The Great Resignation – A Revolution of the Tech Workplace
Many workers left their jobs in 2021 in record numbers across the world, a term coined as the “Great Resignation”. Just the year before, COVID-19 had instilled enough uncertainty and fear to ensure that workers stayed at their jobs, the result being an employer’s market – retrenchments were the norm, and resignations were unheard of. Fast forward one year later, and people were leaving their jobs in droves, especially in the tech market. Why is this happening?
According to Forbes, this trend was the inevitable result of pandemic reflection – workers started to realize that they did not have to put up with certain aspects of work that no longer appealed to them – the commute, traffic and work culture. Suddenly it all seemed no longer worth the pay. Tech workers, who are already in high demand before the pandemic, are now experiencing a buffet of choice, being free to reconsider what matters to them when choosing an employer.
According to a recent survey by Talent LMS, the top reasons that drive tech workers to seek out a new job were a toxic work environment, the lack of career progression and the lack of flexibility in working hours. The key to attract these workers in considering a new company is better pay with benefits in skill development and flexibility in work options, or remote work. This is in line with the survey findings that burnout was the key push driver, while feeling valued was the key pull factor. Many companies focus too hard on attracting new talent while neglecting initiatives to retain existing ones.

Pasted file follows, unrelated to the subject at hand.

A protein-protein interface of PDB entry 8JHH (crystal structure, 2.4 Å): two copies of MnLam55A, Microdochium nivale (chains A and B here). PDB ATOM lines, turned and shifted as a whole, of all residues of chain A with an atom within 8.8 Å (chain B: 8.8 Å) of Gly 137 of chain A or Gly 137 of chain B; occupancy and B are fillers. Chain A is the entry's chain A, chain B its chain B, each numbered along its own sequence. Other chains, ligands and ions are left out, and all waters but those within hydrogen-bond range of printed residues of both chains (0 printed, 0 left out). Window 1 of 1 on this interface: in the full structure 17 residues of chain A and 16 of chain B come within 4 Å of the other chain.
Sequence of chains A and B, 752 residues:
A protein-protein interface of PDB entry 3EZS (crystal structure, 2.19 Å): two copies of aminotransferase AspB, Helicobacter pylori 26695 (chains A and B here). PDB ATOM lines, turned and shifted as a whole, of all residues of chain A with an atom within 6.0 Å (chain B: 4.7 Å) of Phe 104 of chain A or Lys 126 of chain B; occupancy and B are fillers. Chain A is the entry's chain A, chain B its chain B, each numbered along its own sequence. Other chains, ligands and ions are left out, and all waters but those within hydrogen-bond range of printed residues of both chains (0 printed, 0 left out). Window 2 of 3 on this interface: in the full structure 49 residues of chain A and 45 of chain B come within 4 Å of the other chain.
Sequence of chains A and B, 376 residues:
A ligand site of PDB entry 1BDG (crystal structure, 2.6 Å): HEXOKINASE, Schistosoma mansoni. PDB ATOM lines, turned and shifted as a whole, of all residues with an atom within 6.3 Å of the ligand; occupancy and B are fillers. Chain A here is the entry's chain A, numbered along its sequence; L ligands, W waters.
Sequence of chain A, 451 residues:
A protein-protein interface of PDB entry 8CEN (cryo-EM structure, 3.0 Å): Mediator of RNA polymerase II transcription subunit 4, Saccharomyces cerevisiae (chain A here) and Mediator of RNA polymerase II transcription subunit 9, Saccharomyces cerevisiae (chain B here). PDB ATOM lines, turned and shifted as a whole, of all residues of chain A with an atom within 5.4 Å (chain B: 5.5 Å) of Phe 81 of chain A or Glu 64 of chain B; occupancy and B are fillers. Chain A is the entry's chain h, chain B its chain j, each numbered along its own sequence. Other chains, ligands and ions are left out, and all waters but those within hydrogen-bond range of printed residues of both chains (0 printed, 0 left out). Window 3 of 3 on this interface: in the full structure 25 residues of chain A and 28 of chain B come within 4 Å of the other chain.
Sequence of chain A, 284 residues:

Tech workers in particular value growth and learning. Employers who want to differentiate themselves in a competitive market should take time to curate a growth plan customized to each employee. This helps foster a relationship with the employee where they feel valued and can picture their long-term journey to expanding their skill sets and earning capabilities with the company.
While remote work, or any hybrid models of it are still hot topics of debate, tech workers value the flexibility in working hours slightly more over remote work. However, all indicators still point to a new norm in working conditions – to stay competitive, employers need to adjust their focus on to getting results instead of micromanaging the hours and the means of getting the output.
The pandemic has also driven up usage for tech platforms, such as Zoom and Netflix. Tech employees who work in these particular types of companies are facing burnout from the stress of maintaining those platforms and keeping them in optimum condition to meet the rising demand. According to a source quoted by Wired, it’s creating a phenomenon within the tech industry called ‘the Great Reconsideration’, where instead of dropping out of the workforce, tech workers are re-evaluating their priorities in what matters to them when seeking out their next job.
Instead of just languishing in the attractive powers of being a well-known tech brand, tech companies now must consider what is most important to most of their specialized workforce. For instance, some workers might place more importance in workload distribution. For others, it might be a completely remote culture, which also has the added advantage of a hiring pool unlimited by geography.
In the long run, tech employers will have to consider fundamental changes to the hiring and retention model, as the market for tech employees is already highly competitive. To win the war for talent and retain quality employees, employers will have to revamp the how, where and when their employees work.